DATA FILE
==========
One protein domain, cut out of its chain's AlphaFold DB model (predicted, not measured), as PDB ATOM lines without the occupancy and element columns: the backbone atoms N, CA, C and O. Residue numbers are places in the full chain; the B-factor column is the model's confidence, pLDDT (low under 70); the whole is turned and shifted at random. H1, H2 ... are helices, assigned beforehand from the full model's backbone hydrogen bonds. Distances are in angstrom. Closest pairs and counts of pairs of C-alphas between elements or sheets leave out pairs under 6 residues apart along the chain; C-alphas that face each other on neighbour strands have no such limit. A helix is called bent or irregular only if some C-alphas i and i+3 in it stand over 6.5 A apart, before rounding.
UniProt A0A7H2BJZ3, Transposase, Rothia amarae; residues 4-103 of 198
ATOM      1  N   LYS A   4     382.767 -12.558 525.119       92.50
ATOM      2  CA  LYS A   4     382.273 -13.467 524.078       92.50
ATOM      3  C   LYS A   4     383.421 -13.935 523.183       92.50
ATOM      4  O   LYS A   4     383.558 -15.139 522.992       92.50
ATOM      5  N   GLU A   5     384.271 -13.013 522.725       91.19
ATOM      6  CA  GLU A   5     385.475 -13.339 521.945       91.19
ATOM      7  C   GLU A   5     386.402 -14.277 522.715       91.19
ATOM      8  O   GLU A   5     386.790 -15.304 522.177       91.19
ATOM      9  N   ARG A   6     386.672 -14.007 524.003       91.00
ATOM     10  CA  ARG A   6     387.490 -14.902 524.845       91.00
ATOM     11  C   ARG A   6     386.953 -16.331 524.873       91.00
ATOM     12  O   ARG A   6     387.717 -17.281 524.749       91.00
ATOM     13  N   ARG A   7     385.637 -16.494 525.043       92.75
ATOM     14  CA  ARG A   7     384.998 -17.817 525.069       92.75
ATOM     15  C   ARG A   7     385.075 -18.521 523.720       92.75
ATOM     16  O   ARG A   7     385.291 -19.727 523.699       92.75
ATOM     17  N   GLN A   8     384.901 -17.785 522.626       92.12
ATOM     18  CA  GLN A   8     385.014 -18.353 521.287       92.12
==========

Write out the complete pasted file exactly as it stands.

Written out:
One protein domain, cut out of its chain's AlphaFold DB model (predicted, not measured), as PDB ATOM lines without the occupancy and element columns: the backbone atoms N, CA, C and O. Residue numbers are places in the full chain; the B-factor column is the model's confidence, pLDDT (low under 70); the whole is turned and shifted at random. H1, H2 ... are helices, assigned beforehand from the full model's backbone hydrogen bonds. Distances are in angstrom. Closest pairs and counts of pairs of C-alphas between elements or sheets leave out pairs under 6 residues apart along the chain; C-alphas that face each other on neighbour strands have no such limit. A helix is called bent or irregular only if some C-alphas i and i+3 in it stand over 6.5 A apart, before rounding.
UniProt A0A7H2BJZ3, Transposase, Rothia amarae; residues 4-103 of 198
ATOM      1  N   LYS A   4     382.767 -12.558 525.119       92.50
ATOM      2  CA  LYS A   4     382.273 -13.467 524.078       92.50
ATOM      3  C   LYS A   4     383.421 -13.935 523.183       92.50
ATOM      4  O   LYS A   4     383.558 -15.139 522.992       92.50
ATOM      5  N   GLU A   5     384.271 -13.013 522.725       91.19
ATOM      6  CA  GLU A   5     385.475 -13.339 521.945       91.19
ATOM      7  C   GLU A   5     386.402 -14.277 522.715       91.19
ATOM      8  O   GLU A   5     386.790 -15.304 522.177       91.19
ATOM      9  N   ARG A   6     386.672 -14.007 524.003       91.00
ATOM     10  CA  ARG A   6     387.490 -14.902 524.845       91.00
ATOM     11  C   ARG A   6     386.953 -16.331 524.873       91.00
ATOM     12  O   ARG A   6     387.717 -17.281 524.749       91.00
ATOM     13  N   ARG A   7     385.637 -16.494 525.043       92.75
ATOM     14  CA  ARG A   7     384.998 -17.817 525.069       92.75
ATOM     15  C   ARG A   7     385.075 -18.521 523.720       92.75
ATOM     16  O   ARG A   7     385.291 -19.727 523.699       92.75
ATOM     17  N   GLN A   8     384.901 -17.785 522.626       92.12
ATOM     18  CA  GLN A   8     385.014 -18.353 521.287       92.12